Israeli aircraft struck a pair of Hamas observation posts in the Gaza Strip on Monday, with the military saying incendiary balloons were launched from nearby earlier in the day, sparking fires in Israel.
“The strike was carried out in response to the fire terror being led by the Hamas terror organization against Israel’s citizens and sovereignty,” the Israel Defense Forces said in a statement.
It was not immediately clear if any Palestinians were injured in the airstrike.
Some time after the Israeli attack, the army said a rocket was launched towards Israel from the north of the Strip, but apparently fell inside the Palestinian enclave.
Meanwhile Israeli firefighting crews battled a number of blazes in the border region sparked by flaming airborne devices flown in from Gaza.
In the Eshkol Regional Council, firefighters were working to extinguish three fires believed to have been caused by incendiary balloons, which local residents found at the scene, the regional council said.
It said seven fires had broken out in the Eshkol region on Monday, with all but one brought under control by firefighters.
צוותי כיבוי בשתי שריפות בשטח המועצה האזורית אשכול. תושבים מדווחים על זיהוי בלונים שנצפו במרחב. צילום: ברק שחם, רט"ג pic.twitter.com/bdqH8Sokbk
— אלי שלזינגר Eli Slezinger (@EliShlezinger) July 16, 2018
“The assessment is that most [of the fires] were likely the result of incendiary balloons, except for one [caused by] burning waste,” the regional council said.
Elsewhere, firefighting planes and other industrial equipment were brought in to battle a massive fire near Kibbutz Carmia, north of the Strip. It was not immediately clear what caused the fire.
The visit came after a weekend of violence during which Hamas and other terror groups fired some 200 rockets at Israel. In Sderot, three people were moderately injured when a rocket hit a home on Saturday. Israel responded to the rocket salvos with dozens of airstrikes on Hamas targets, with the terror group’s health ministry saying two were killed and over 20 injured. It was the biggest daytime Israeli attack on Gaza since the 2014 summer war.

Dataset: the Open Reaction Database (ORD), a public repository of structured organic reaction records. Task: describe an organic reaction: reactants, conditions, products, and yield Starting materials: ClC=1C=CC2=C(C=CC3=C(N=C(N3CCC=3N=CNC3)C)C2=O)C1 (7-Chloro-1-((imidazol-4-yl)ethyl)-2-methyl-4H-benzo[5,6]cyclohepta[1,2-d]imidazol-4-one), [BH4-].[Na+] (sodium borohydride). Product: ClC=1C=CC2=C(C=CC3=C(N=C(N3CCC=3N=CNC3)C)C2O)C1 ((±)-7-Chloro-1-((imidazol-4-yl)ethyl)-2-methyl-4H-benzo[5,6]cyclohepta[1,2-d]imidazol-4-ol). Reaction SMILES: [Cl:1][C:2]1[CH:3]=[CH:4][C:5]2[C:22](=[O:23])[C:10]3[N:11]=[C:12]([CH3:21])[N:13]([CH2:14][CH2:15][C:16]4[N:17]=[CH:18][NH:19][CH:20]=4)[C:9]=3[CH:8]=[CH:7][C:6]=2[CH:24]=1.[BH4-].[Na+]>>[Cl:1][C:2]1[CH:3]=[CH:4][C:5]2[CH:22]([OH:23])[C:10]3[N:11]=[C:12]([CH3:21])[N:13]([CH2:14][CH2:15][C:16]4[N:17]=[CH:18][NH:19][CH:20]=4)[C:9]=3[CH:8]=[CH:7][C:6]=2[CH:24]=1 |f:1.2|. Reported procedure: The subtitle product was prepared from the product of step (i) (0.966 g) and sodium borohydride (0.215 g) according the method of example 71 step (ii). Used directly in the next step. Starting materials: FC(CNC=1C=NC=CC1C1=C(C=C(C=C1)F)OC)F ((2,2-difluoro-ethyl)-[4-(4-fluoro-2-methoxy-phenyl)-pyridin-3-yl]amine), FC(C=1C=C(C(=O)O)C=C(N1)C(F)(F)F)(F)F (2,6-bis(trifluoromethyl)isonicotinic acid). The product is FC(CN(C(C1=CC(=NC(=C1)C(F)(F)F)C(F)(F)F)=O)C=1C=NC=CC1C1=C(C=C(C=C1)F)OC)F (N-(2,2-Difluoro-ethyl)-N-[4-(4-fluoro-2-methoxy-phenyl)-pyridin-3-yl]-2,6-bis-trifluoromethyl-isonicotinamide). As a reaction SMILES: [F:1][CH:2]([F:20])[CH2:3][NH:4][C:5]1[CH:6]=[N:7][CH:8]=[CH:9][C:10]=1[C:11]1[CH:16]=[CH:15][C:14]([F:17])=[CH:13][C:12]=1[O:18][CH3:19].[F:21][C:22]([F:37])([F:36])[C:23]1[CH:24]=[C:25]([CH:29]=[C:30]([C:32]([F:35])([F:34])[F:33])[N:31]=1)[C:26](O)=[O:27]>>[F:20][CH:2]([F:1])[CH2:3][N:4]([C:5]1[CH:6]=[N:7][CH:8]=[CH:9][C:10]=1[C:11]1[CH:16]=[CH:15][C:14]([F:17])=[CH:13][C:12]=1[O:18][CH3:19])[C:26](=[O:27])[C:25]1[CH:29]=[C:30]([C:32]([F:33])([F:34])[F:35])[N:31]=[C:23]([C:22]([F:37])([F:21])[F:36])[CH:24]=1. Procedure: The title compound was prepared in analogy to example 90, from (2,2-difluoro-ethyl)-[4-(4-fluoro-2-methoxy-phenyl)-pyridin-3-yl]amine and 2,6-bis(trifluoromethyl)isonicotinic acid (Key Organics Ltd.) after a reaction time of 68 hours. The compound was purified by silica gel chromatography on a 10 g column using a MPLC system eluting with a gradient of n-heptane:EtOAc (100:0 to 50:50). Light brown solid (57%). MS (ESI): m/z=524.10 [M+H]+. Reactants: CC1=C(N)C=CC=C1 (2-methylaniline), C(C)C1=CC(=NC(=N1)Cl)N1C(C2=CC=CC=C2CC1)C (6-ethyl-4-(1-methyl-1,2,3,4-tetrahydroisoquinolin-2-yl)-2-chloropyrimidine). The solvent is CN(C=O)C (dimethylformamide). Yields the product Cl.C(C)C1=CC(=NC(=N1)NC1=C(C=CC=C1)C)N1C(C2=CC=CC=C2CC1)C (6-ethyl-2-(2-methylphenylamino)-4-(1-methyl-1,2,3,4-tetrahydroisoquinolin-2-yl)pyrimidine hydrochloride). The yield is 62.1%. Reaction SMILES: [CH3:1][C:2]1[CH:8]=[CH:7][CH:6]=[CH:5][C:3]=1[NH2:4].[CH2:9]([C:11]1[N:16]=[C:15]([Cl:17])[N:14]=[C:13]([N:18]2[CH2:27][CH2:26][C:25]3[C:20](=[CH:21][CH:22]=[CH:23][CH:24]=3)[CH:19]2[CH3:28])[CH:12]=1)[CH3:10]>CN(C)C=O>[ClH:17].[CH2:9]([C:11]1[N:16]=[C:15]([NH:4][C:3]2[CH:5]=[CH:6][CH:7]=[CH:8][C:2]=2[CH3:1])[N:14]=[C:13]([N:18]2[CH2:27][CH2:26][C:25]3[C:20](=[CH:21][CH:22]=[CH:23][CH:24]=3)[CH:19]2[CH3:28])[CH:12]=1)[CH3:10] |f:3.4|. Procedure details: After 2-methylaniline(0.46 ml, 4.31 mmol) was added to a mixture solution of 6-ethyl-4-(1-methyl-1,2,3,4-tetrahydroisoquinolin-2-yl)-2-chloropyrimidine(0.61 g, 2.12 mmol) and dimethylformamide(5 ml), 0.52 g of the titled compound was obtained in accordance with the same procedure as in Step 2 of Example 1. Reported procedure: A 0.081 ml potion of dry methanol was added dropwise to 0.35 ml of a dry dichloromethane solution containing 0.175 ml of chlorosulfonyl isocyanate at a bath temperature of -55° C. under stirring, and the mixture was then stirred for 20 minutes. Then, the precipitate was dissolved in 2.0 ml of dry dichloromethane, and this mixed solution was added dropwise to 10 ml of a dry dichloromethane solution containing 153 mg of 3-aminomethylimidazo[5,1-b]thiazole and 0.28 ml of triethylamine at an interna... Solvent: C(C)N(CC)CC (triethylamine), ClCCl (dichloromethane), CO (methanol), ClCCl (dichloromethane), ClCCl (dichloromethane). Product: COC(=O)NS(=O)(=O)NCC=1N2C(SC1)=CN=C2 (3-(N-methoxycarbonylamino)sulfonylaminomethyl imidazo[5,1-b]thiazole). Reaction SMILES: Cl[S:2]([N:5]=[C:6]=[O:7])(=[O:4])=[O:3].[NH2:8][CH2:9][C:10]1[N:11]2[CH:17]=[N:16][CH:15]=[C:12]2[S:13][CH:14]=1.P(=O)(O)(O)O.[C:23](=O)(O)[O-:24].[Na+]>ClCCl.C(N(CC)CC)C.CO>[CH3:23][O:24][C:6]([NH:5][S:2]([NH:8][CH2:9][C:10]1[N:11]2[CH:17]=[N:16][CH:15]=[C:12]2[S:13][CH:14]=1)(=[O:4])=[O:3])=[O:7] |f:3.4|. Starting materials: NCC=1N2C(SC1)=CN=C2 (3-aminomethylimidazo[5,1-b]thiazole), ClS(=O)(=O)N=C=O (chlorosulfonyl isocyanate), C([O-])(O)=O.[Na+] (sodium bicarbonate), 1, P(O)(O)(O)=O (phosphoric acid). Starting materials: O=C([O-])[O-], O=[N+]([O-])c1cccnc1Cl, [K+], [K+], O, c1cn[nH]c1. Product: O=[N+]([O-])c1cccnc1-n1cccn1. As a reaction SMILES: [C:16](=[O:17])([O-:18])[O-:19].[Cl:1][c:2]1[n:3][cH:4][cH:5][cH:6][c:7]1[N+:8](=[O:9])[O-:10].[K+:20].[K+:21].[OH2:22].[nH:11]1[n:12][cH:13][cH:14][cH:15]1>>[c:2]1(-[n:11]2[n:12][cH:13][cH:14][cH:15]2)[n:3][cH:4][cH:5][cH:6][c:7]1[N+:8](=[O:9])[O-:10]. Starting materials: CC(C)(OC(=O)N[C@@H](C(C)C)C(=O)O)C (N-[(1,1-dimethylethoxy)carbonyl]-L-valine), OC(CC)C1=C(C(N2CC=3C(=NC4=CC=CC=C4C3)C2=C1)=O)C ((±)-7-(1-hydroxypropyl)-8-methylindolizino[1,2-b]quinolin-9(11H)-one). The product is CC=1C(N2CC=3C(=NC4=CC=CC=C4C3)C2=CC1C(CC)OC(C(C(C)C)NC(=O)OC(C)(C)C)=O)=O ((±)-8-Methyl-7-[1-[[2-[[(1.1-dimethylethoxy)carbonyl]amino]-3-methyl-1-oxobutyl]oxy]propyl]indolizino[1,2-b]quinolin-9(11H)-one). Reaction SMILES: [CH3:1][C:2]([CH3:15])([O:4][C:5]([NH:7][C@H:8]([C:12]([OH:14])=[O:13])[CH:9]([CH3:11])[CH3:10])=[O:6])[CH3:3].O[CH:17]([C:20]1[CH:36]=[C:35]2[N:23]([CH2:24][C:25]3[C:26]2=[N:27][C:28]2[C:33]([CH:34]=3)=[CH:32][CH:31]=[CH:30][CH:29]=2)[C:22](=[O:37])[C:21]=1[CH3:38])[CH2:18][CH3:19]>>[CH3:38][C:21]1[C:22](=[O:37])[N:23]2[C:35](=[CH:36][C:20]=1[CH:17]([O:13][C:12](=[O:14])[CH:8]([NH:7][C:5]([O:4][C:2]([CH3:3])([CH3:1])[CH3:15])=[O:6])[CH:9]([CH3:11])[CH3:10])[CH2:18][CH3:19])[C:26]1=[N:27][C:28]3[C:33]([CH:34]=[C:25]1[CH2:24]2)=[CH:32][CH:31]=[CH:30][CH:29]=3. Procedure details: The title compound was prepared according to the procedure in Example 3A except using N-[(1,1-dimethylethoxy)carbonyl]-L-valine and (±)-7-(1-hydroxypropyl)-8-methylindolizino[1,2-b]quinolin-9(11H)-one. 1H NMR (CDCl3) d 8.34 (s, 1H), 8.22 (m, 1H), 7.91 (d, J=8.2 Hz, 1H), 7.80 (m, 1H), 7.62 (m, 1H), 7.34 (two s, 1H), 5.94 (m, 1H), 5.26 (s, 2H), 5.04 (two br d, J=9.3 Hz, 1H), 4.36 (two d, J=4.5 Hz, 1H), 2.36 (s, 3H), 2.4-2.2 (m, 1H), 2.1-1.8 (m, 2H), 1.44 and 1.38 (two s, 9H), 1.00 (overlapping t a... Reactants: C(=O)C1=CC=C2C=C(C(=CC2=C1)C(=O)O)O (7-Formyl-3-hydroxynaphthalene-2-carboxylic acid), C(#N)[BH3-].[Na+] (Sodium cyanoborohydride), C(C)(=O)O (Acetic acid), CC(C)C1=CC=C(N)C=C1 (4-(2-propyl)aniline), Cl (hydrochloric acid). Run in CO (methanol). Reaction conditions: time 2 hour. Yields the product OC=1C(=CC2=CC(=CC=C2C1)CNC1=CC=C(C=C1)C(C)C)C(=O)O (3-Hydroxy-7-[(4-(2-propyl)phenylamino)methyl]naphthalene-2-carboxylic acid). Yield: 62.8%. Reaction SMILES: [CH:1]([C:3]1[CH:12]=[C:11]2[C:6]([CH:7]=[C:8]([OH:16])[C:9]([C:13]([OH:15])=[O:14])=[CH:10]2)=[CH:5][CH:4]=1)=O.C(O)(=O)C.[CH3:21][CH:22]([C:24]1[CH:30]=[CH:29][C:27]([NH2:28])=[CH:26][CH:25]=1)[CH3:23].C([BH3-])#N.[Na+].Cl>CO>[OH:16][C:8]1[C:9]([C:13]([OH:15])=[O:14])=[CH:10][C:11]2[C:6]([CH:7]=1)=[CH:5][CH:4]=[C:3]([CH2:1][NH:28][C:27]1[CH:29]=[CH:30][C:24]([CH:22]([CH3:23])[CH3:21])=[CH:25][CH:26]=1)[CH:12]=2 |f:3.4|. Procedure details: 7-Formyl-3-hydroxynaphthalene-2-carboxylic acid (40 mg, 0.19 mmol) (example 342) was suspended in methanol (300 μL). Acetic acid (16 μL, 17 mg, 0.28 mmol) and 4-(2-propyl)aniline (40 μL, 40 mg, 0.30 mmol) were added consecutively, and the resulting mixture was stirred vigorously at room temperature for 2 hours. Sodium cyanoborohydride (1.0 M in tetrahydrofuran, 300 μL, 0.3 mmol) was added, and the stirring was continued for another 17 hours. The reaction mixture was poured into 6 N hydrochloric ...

On Saturday night, a ceasefire of sorts was brokered by Egypt and other international bodies, though Israel was not directly involved in the talks, and the violence abated to some degree. However, Hamas has said it does not see the kites and balloons as illegitimate or a breach of the agreement. As such, the Gaza-ruling terror group maintains that Israeli strikes in response to these airborne arson attacks amount to violations of the ceasefire.
Hamas spokesman Sami Abu Zuhri said “the Israeli occupation has exaggerated the damage caused by the kites and balloons in order to justify its aggression on Gaza.”
“The Israeli occupation would be playing with fire if its warplanes targeted kite flyers,” he said.
But Prime Minister Benjamin Netanyahu said Monday during a visit to the border that Israel would not agree to any form of ceasefire as long as Palestinians continue to send the incendiary devices across the border to start fires in Israeli territory.
The kites and balloons, some of which are booby-trapped with explosives, have wreaked havoc in the Israeli communities surrounding the Gaza Strip since the phenomenon began in April, sparking fires that have scorched over 7,000 acres of land and caused millions of shekels in damage.
The government and military have come under intense domestic pressure to step up the response to the balloons and kites, which has mostly consisted of firing warning shots at cells launching the devices.
Netanyahu said he was confident that Israel would obliterate the threat.
“Just as we are now completing stopping the tunnels, and just as we are successfully acting to stop the mass assaults on the fences, so we have instructed the IDF to defeat and to stop the fire kite and balloon terror,” the prime minister said.
On Sunday, the Israel Defense Forces conducted three drone strikes against Palestinians launching incendiary kites and balloons at southern Israel, injuring three of them, Palestinian media reported.
Judah Ari Gross and AFP contributed to this report.